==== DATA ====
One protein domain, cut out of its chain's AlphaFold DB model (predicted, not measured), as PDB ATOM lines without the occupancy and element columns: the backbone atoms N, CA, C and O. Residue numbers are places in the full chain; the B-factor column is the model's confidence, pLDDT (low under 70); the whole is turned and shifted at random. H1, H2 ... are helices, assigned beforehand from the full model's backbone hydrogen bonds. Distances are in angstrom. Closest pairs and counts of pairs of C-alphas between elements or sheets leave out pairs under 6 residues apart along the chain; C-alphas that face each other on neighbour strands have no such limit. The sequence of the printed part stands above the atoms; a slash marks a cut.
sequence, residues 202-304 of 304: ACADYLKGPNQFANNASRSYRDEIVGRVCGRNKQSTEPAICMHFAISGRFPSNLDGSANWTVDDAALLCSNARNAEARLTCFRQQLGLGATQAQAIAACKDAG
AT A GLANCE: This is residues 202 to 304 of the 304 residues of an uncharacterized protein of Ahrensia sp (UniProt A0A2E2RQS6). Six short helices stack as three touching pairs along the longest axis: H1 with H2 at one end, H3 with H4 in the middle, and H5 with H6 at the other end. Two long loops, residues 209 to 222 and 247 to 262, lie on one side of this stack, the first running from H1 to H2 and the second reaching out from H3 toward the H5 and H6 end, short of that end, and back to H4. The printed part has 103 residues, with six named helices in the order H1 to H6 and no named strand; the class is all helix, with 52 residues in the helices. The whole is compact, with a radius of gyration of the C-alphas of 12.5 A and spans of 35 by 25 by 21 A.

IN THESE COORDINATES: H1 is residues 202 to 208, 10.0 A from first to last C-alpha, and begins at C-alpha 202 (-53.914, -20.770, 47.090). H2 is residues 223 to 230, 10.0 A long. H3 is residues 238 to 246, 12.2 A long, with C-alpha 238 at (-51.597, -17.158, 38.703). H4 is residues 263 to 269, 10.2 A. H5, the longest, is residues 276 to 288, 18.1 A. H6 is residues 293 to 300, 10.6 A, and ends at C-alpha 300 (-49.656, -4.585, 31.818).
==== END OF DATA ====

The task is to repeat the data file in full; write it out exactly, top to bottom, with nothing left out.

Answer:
One protein domain, cut out of its chain's AlphaFold DB model (predicted, not measured), as PDB ATOM lines without the occupancy and element columns: the backbone atoms N, CA, C and O. Residue numbers are places in the full chain; the B-factor column is the model's confidence, pLDDT (low under 70); the whole is turned and shifted at random. H1, H2 ... are helices, assigned beforehand from the full model's backbone hydrogen bonds. Distances are in angstrom. Closest pairs and counts of pairs of C-alphas between elements or sheets leave out pairs under 6 residues apart along the chain; C-alphas that face each other on neighbour strands have no such limit. The sequence of the printed part stands above the atoms; a slash marks a cut.
sequence, residues 202-304 of 304: ACADYLKGPNQFANNASRSYRDEIVGRVCGRNKQSTEPAICMHFAISGRFPSNLDGSANWTVDDAALLCSNARNAEARLTCFRQQLGLGATQAQAIAACKDAG
AT A GLANCE: This is residues 202 to 304 of the 304 residues of an uncharacterized protein of Ahrensia sp (UniProt A0A2E2RQS6). Six short helices stack as three touching pairs along the longest axis: H1 with H2 at one end, H3 with H4 in the middle, and H5 with H6 at the other end. Two long loops, residues 209 to 222 and 247 to 262, lie on one side of this stack, the first running from H1 to H2 and the second reaching out from H3 toward the H5 and H6 end, short of that end, and back to H4. The printed part has 103 residues, with six named helices in the order H1 to H6 and no named strand; the class is all helix, with 52 residues in the helices. The whole is compact, with a radius of gyration of the C-alphas of 12.5 A and spans of 35 by 25 by 21 A.

IN THESE COORDINATES: H1 is residues 202 to 208, 10.0 A from first to last C-alpha, and begins at C-alpha 202 (-53.914, -20.770, 47.090). H2 is residues 223 to 230, 10.0 A long. H3 is residues 238 to 246, 12.2 A long, with C-alpha 238 at (-51.597, -17.158, 38.703). H4 is residues 263 to 269, 10.2 A. H5, the longest, is residues 276 to 288, 18.1 A. H6 is residues 293 to 300, 10.6 A, and ends at C-alpha 300 (-49.656, -4.585, 31.818).